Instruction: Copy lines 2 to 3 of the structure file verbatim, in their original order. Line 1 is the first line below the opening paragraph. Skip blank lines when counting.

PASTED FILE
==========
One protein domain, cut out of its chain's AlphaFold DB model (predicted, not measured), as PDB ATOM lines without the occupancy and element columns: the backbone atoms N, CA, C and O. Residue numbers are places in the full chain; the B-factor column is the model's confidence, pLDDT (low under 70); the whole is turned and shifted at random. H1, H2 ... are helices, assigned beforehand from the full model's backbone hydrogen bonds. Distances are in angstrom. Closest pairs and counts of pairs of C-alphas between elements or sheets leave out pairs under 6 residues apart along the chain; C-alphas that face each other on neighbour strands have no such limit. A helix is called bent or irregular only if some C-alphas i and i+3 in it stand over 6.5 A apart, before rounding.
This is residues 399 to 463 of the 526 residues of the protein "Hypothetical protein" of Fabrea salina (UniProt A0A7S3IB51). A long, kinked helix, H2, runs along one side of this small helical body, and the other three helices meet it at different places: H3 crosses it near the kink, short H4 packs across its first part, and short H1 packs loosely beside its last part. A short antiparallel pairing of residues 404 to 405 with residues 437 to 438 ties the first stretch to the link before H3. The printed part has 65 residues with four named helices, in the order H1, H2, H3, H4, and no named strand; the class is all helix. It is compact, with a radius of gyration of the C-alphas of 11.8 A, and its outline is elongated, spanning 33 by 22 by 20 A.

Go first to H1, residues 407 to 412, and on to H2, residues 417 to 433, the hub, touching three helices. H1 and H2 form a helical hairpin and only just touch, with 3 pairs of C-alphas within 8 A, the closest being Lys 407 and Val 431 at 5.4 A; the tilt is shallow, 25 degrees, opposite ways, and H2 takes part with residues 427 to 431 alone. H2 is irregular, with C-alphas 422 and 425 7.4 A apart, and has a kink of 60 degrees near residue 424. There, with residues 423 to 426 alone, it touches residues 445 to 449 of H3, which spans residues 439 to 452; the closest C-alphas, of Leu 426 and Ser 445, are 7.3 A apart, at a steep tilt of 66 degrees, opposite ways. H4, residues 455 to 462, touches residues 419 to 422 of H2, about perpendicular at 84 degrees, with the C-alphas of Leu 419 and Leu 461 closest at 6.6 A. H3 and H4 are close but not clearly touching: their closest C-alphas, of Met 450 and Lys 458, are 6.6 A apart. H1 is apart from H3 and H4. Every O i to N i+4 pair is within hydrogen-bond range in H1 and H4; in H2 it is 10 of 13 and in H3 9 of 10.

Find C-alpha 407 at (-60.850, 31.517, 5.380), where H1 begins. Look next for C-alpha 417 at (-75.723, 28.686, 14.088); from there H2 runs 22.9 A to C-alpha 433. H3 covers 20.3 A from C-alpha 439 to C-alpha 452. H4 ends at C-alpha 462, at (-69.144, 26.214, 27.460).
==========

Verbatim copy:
Go first to H1, residues 407 to 412, and on to H2, residues 417 to 433, the hub, touching three helices. H1 and H2 form a helical hairpin and only just touch, with 3 pairs of C-alphas within 8 A, the closest being Lys 407 and Val 431 at 5.4 A; the tilt is shallow, 25 degrees, opposite ways, and H2 takes part with residues 427 to 431 alone. H2 is irregular, with C-alphas 422 and 425 7.4 A apart, and has a kink of 60 degrees near residue 424. There, with residues 423 to 426 alone, it touches residues 445 to 449 of H3, which spans residues 439 to 452; the closest C-alphas, of Leu 426 and Ser 445, are 7.3 A apart, at a steep tilt of 66 degrees, opposite ways. H4, residues 455 to 462, touches residues 419 to 422 of H2, about perpendicular at 84 degrees, with the C-alphas of Leu 419 and Leu 461 closest at 6.6 A. H3 and H4 are close but not clearly touching: their closest C-alphas, of Met 450 and Lys 458, are 6.6 A apart. H1 is apart from H3 and H4. Every O i to N i+4 pair is within hydrogen-bond range in H1 and H4; in H2 it is 10 of 13 and in H3 9 of 10.

Find C-alpha 407 at (-60.850, 31.517, 5.380), where H1 begins. Look next for C-alpha 417 at (-75.723, 28.686, 14.088); from there H2 runs 22.9 A to C-alpha 433. H3 covers 20.3 A from C-alpha 439 to C-alpha 452. H4 ends at C-alpha 462, at (-69.144, 26.214, 27.460).